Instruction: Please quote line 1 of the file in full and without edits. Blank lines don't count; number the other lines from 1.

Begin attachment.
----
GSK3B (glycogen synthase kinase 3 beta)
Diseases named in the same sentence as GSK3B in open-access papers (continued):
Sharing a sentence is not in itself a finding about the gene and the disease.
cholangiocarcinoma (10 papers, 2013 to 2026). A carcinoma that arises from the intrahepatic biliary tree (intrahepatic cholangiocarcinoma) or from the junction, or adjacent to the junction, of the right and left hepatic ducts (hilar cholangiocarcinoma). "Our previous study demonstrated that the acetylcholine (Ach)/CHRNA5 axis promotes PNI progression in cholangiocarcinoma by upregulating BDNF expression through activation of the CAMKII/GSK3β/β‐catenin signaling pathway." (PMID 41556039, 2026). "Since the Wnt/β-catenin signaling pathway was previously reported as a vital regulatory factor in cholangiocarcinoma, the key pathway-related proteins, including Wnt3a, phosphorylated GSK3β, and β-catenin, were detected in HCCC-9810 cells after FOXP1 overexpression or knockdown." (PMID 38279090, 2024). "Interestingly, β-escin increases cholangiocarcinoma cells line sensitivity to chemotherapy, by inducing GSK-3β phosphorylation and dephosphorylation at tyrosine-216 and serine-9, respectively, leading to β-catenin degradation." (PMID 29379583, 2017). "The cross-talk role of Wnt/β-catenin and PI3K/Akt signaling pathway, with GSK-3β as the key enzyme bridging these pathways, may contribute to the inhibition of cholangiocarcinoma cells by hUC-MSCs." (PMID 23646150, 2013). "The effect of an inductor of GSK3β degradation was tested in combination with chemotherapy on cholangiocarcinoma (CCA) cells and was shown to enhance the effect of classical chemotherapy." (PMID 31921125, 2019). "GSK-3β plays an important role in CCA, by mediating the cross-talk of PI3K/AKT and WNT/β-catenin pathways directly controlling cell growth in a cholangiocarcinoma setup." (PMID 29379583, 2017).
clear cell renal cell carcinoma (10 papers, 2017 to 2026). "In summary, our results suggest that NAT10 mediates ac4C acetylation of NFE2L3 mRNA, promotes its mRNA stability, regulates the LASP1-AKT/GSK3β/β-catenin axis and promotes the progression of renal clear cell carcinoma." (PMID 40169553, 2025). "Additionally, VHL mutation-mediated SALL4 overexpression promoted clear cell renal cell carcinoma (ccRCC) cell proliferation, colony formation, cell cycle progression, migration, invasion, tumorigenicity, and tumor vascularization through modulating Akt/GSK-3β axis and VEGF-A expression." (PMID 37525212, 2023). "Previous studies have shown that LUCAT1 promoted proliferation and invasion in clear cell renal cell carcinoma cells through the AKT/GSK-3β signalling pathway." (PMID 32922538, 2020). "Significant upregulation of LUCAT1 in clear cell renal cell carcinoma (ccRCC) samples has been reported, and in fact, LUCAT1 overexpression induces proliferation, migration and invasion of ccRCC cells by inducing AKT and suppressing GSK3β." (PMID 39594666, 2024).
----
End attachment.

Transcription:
GSK3B (glycogen synthase kinase 3 beta)